The Journal of the Acoustical Society of America vol:113 issue:6 pages:3049-3059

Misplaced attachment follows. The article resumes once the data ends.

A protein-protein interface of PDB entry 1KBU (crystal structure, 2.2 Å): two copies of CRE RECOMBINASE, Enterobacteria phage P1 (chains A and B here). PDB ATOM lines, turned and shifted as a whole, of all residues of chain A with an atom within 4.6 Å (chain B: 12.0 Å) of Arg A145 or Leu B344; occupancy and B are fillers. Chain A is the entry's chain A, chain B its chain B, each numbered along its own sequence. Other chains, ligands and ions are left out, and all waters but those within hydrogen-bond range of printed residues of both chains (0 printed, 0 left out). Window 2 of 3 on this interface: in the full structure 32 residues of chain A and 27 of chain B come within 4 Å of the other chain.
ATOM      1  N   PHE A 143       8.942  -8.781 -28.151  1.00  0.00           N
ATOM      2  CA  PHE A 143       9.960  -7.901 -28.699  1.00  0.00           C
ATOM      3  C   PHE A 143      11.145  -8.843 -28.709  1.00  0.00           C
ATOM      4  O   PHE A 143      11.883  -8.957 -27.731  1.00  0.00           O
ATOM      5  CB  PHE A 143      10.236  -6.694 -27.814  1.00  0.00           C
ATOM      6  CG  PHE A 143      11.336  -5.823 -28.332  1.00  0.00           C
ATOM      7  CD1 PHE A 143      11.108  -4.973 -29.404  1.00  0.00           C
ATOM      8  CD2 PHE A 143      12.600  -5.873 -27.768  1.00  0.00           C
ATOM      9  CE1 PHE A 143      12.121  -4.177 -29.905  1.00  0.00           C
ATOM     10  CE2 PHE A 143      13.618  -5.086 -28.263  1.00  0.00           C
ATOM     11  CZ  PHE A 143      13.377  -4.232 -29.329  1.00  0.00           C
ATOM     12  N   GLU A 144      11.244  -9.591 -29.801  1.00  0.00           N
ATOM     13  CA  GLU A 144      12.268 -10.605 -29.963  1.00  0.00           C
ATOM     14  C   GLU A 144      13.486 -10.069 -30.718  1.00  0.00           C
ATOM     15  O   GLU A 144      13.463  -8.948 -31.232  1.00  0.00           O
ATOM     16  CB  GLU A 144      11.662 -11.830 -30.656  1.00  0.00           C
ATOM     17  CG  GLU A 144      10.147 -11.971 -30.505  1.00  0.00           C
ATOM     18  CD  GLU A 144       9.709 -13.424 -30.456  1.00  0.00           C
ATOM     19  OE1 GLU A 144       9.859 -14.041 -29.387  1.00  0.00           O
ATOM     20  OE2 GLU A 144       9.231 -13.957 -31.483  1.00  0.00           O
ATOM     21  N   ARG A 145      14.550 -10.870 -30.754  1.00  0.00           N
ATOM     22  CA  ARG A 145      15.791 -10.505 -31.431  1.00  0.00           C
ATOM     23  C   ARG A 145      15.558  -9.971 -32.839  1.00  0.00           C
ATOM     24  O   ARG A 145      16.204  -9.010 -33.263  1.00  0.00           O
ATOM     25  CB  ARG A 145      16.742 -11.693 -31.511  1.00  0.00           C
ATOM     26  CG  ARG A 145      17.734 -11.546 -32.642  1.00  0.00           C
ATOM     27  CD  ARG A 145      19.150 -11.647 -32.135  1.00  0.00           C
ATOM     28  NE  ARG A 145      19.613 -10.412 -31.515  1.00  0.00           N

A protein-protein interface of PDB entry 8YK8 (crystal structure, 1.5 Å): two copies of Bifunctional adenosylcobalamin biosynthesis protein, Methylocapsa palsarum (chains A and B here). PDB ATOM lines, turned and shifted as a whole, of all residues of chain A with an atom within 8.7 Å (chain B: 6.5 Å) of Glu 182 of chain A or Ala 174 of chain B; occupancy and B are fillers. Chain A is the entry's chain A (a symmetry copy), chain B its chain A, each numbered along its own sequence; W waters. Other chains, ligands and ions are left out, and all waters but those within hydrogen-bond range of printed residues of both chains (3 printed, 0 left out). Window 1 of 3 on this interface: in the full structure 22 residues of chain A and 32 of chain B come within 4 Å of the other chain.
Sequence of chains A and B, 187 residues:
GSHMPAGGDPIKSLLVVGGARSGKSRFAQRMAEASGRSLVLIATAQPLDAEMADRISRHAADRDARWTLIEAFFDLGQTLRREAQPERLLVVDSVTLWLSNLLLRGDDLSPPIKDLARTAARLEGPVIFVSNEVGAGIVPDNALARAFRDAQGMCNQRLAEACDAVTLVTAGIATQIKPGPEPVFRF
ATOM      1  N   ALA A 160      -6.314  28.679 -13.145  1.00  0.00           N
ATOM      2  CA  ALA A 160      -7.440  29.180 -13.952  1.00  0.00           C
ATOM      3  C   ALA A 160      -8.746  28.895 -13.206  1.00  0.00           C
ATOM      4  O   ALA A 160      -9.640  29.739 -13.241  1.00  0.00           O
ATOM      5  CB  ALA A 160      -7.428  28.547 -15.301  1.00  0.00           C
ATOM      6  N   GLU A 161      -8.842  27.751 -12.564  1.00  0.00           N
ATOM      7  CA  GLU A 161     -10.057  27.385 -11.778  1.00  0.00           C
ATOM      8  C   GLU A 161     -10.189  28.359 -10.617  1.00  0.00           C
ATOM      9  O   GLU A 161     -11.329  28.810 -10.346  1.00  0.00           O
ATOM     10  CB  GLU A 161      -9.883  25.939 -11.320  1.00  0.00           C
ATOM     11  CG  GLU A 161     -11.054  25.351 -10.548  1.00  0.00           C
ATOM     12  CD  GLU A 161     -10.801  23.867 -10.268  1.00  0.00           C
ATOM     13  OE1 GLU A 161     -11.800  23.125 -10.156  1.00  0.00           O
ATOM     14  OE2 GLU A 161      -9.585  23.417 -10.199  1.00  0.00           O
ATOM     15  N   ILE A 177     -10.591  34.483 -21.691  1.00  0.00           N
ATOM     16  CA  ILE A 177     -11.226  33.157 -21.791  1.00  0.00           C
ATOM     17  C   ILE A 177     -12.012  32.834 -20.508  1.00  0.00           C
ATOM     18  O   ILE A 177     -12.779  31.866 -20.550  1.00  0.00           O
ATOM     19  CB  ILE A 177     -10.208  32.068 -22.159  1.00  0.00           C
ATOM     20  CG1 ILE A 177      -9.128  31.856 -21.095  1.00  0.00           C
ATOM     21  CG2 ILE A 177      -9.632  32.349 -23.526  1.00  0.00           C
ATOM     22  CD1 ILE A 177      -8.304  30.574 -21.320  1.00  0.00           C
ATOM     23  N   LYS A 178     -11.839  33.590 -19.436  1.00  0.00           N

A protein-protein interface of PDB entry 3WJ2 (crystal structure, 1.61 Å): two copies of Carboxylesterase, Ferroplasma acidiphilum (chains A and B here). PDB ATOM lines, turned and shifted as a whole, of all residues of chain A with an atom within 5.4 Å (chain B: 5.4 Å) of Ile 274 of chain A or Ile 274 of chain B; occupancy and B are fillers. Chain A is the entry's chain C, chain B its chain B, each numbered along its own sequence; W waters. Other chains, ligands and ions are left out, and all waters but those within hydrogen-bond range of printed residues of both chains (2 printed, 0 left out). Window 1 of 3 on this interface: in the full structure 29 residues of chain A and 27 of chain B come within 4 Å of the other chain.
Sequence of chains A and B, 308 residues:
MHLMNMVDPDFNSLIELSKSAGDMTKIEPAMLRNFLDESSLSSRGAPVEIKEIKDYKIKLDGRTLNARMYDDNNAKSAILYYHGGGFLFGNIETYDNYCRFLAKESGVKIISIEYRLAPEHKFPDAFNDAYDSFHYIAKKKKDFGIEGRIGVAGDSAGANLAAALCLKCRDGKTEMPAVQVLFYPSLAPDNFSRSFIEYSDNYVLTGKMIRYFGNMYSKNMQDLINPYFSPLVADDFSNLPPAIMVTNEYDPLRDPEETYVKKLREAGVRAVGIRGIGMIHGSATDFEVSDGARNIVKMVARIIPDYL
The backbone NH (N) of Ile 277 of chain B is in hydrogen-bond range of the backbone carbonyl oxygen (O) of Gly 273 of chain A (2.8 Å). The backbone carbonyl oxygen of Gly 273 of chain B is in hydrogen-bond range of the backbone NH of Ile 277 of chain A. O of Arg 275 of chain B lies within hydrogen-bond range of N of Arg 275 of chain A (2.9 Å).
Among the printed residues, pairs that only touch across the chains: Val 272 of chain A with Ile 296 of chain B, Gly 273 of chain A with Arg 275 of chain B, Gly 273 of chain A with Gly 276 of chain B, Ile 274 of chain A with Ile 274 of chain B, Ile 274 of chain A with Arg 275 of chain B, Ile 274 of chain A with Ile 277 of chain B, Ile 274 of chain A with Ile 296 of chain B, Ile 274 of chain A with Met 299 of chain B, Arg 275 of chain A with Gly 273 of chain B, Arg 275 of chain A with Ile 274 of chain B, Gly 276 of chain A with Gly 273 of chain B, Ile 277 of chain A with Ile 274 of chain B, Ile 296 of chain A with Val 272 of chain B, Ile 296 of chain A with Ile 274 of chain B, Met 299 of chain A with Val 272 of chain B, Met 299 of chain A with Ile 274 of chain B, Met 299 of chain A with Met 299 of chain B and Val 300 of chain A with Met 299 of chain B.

Recent studies show that a broad category of materials share "nonclassical" nonlinear elastic behavior much different from "classical" (Landau-type) nonlinearity. Manifestations of "nonclassical" nonlinearity include stress-strain hysteresis and discrete memory in quasistatic experiments, and specific dependencies of the harmonic amplitudes with respect to the drive amplitude in dynamic wave experiments, which are remarkably different from those predicted by the classical theory. These materials have in common soft "bond" elements, where the elastic nonlinearity originates, contained in hard matter (e.g., a rock sample). The bond system normally comprises a small fraction of the total material volume, and can be localized (e.g., a crack in a solid) or distributed, as in a rock. In this paper a model is presented in which the soft elements are treated as hysteretic or reversible elastic units connected in a one-dimensional lattice to elastic elements (grains), which make up the hard matrix. Calculations are performed in the framework of the local interaction simulation approach (LISA). Experimental observations are well predicted by the model, which is now ready both for basic investigations about the physical origins of nonlinear elasticity and for applications to material damage diagnostics.